Russian policewoman fired after appeal to president
A police officer in Russia's Urals region said Thursday lost her job after accusing her superiors of corruption in a video addressed to President Dmitry Medvedev.
Major Tatiana Domracheva accused her superiors in the Sverdlovsk region police department of falsifying records on thousands of cases in a 10-minute video address to Russia’s Internet-savvy president in late June.
Two months later, shortly after she was promoted to lieutenant colonel, she was given dismissal papers that cited absence from work, Domracheva told AFP.
The official reason for her sacking was bogus, she said, adding she hoped to get her job back. “I will fight the dismissal in court,” she said.
Several officers have in recent months recorded similar videos to bring attention to problems in the country’s scandal-tainted police.
They were emboldened by Major Alexei Dymovsky, a provincial police officer who gained notoriety in 2009 after recording a personal address to Prime Minister Vladimir Putin.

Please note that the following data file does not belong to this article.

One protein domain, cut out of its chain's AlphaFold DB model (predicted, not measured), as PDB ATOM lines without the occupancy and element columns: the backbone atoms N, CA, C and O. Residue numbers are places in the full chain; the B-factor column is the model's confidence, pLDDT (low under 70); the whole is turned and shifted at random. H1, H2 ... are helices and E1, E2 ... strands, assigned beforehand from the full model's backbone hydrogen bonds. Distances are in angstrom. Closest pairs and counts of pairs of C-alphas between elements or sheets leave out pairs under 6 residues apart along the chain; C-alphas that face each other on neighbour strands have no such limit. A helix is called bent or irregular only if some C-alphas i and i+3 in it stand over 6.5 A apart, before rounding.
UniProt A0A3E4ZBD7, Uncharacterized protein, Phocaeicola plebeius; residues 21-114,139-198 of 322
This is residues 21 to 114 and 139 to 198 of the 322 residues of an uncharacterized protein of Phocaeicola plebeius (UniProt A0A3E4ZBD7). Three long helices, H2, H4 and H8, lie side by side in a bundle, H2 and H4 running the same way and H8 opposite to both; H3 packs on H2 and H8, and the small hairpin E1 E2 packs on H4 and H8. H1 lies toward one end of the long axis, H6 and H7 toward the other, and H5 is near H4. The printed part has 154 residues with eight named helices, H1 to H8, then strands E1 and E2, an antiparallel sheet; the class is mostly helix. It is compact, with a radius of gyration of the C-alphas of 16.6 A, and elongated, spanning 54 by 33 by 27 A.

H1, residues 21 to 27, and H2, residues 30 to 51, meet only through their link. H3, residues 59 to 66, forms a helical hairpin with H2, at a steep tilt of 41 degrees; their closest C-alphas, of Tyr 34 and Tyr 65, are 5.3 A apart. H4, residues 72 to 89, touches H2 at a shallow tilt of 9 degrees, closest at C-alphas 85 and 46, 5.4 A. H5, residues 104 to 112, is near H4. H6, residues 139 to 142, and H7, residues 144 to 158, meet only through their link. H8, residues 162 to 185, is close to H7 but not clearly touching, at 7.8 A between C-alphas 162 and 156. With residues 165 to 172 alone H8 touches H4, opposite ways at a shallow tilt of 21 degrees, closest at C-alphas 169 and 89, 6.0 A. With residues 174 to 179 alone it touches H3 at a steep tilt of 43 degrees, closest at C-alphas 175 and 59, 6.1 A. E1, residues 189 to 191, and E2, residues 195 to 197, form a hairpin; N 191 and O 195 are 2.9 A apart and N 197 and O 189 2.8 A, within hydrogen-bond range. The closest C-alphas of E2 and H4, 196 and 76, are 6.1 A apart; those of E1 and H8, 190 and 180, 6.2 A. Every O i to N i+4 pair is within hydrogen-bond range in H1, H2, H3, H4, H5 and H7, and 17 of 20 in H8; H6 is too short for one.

Dymovsky was also subsequently fired, and later convicted of slander.
In her address, Domracheva said the department had closed thousands of cases after writing them off as having been committed by dead people.
This is done to “get promotions, commendations, and new ranks,” she said in the address on YouTube (http://www.youtube.com/watch?v=9SPp483MkDQ), urging Medvedev to take action.
“The war against corruption is not happening,” Domracheva told AFP. “It’s absurd: honest employees are fired while superiors responsible for violations get promoted.”
The head of the department, whom Domracheva accused in the video message, was one such promotion and was preparing to move to Moscow, she said.
Moscow police contacted by AFP declined to comment on the claims.
But local police spokesman Valery Gorelykh, speaking to Russian news agencies, denied that the dismissal was unfair.
Domracheva was fired after she was absent from work for several days without a legitimate reason, he was quoted as saying.
Many observers say the Internet in Russia remains the last bastion of free speech, where a small but determined group of Russian bloggers challenge corrupt officials while the docile, state-dominated media looks the other way.